As a cosmetic dermatologist, my day-to-day focus on sun exposure relates most commonly to the ageing consequences of ultra-violet rays. But let us not forget that an altogether more serious reason for Safe Sun Behaviour is prevention of skin cancer. May is a good time to refresh the facts.
1) Malignant melanoma is the commonest form of cancer in young adults age 25-29 and the 2nd commonest in 15-29 year–olds.
2) Frequency of melanoma in women has increased 8-fold since the 70s and likely reflects the increased use of tanning beds and intense sun exposure, such as severe sunburn in childhood.
3) Regular tanning bed users have a 74% increased chance of developing melanoma.
4) A person’s risk for melanoma doubles if he or she has had more than five sunburns at any age.
5) One or more blistering sunburns in childhood or adolescence more than double a person’s chances of developing melanoma later in life.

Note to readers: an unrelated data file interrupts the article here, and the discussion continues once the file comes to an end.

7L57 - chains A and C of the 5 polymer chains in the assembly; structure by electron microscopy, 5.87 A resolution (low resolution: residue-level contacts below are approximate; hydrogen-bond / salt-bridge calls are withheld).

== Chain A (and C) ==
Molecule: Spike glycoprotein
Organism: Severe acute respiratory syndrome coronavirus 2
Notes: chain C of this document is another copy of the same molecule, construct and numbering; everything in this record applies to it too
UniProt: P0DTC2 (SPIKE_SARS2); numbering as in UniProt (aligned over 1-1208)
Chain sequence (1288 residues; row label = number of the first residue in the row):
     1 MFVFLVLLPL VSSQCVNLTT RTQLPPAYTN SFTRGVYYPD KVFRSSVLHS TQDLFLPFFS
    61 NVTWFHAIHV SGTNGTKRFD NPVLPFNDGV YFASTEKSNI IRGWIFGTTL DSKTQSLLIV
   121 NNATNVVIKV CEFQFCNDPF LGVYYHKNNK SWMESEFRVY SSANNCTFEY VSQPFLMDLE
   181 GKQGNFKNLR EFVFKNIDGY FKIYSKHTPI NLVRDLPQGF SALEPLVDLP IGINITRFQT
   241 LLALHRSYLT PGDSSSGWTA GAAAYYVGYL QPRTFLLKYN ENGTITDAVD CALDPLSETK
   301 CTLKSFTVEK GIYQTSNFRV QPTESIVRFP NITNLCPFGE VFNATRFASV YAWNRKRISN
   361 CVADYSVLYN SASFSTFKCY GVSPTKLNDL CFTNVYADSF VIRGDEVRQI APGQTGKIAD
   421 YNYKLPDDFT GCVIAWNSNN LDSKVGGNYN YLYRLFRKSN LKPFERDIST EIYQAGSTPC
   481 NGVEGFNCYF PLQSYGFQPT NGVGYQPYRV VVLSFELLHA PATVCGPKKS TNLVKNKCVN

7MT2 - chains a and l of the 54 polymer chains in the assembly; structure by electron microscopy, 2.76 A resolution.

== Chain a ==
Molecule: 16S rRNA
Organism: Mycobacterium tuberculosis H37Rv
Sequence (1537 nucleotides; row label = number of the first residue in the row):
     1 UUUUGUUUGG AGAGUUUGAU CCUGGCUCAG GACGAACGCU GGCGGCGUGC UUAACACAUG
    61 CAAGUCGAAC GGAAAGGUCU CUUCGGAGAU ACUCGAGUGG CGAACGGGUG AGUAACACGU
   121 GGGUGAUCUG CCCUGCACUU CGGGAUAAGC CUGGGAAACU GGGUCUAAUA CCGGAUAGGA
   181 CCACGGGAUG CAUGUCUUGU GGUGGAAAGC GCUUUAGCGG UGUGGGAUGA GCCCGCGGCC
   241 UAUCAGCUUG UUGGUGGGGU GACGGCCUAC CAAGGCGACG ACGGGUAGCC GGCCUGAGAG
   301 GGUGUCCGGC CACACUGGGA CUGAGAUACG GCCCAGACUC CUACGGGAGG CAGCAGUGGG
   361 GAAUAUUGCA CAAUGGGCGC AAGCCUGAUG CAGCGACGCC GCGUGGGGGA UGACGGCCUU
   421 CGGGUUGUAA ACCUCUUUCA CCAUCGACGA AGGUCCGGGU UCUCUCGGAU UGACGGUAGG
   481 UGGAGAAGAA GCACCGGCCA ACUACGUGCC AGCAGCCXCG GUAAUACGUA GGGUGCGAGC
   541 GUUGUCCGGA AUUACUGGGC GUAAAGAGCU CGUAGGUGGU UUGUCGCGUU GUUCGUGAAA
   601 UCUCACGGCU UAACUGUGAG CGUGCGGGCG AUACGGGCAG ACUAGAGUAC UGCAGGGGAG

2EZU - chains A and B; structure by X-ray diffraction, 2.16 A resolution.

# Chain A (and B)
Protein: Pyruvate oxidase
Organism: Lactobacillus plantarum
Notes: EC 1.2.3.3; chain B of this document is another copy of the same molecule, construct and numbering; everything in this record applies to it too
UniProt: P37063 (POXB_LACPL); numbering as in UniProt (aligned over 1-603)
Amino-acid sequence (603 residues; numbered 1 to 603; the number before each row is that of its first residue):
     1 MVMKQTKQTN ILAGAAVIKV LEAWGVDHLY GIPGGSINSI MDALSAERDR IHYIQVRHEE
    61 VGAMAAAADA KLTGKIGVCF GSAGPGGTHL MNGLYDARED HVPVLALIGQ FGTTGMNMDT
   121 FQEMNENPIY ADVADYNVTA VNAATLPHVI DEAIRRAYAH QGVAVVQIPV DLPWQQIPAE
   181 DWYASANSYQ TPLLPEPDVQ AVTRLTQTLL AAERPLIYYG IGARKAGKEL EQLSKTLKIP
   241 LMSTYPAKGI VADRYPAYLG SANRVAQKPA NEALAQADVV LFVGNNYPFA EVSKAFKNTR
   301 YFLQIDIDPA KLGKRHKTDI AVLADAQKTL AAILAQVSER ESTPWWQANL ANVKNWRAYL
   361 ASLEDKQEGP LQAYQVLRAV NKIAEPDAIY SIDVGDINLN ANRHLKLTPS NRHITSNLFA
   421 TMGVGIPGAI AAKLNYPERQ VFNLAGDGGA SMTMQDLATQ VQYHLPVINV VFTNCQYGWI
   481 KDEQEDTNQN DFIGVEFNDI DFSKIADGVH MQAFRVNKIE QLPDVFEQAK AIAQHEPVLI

6) But with early detection, cure rates can be as high as 98% – so it’s never too late to start making changes and developing Safe Sun Behaviour.
So with these sobering facts in mind, let’s review the basics.
1) There is no such thing as a safe tan (she says, banging her drum). But it’s true. A tan means UV rays are messing with your skin’s DNA, creating mutations which trigger a melanin defense response. Thinking this is a good thing is insanity.
2) With this simple fact in mind, think about protecting yourself with the holy trinity of shade/clothing/sunscreen – in that order of importance. Especially important for peak hours of UV, between 11am and 3pm.
3) Remember that sunscreen is only effective when you put it on right. When applied incorrectly, it leaves you vulnerable to sunburn ( a very bad thing – see above) because you are under the illusion you’re protected. PUT IT ON GENEROUSLY AND FREQUENTLY.
4) Think of sunscreen like a medicine – you wouldn’t decide to take a ¼ of the dose of antibiotic your doctor prescribes, but this is a common occurrence when it comes to applying sunscreen. You need 30ml (a shotglass-sized amount) to cover an average adult top-to-toe and you need to put it on at least every 2 hrs. Watch out for bits that often get missed, like sides of the neck, ears hairline and scalp.
5) Examine yourself regularly for changes on your skin, such as new moles or changes to old moles, and talk to your doctor if you’re concerned.
Image: courtesy of cafepress.com